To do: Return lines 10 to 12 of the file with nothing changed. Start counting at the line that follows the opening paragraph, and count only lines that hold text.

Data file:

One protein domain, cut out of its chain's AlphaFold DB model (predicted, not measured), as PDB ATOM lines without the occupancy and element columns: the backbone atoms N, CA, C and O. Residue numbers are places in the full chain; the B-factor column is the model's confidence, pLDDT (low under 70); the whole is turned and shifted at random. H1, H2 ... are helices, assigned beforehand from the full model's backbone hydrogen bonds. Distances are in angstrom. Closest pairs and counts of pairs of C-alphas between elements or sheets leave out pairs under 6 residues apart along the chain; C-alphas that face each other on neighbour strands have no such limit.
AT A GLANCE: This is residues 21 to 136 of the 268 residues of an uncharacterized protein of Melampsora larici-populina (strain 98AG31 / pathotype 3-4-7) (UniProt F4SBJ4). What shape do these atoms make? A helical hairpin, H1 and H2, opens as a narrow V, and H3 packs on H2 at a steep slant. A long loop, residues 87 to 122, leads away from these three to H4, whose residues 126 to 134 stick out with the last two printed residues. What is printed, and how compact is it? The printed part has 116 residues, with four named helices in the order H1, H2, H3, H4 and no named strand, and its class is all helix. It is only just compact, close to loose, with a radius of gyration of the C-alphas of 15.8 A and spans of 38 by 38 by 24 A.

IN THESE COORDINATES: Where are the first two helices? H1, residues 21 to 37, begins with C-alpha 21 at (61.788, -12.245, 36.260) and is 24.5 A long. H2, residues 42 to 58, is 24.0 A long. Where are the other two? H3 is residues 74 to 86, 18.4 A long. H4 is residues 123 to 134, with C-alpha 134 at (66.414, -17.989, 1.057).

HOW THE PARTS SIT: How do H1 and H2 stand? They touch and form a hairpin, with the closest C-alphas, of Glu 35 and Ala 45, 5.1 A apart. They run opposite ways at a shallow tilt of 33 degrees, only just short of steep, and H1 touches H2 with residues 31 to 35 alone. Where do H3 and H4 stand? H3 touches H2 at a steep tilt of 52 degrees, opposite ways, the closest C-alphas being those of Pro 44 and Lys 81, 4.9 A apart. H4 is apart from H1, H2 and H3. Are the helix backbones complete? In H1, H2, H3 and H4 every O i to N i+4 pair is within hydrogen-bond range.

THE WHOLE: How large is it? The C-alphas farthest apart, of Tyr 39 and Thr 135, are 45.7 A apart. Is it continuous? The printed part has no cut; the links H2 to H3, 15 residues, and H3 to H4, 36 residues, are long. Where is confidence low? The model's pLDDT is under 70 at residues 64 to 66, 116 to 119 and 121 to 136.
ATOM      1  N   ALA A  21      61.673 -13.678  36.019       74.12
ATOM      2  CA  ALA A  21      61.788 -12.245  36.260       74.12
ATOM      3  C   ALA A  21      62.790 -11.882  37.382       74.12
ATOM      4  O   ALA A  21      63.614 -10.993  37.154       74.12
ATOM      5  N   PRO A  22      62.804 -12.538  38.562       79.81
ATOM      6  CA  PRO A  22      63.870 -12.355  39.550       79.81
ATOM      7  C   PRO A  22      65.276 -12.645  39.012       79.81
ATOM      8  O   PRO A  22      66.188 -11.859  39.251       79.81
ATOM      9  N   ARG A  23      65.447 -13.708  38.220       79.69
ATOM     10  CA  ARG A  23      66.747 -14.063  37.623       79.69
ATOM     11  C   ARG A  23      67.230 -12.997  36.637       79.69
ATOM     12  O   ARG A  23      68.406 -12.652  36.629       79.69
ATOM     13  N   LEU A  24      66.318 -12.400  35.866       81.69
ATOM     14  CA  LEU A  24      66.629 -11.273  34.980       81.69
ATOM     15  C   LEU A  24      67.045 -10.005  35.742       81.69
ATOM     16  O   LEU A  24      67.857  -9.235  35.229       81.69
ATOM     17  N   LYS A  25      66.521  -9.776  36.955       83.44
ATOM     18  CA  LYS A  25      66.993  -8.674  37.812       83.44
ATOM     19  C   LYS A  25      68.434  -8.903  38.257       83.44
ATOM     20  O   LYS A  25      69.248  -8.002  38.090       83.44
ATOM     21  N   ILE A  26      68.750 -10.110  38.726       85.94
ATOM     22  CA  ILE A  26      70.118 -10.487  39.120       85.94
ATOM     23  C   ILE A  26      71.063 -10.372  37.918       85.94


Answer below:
ATOM      6  CA  PRO A  22      63.870 -12.355  39.550       79.81
ATOM      7  C   PRO A  22      65.276 -12.645  39.012       79.81
ATOM      8  O   PRO A  22      66.188 -11.859  39.251       79.81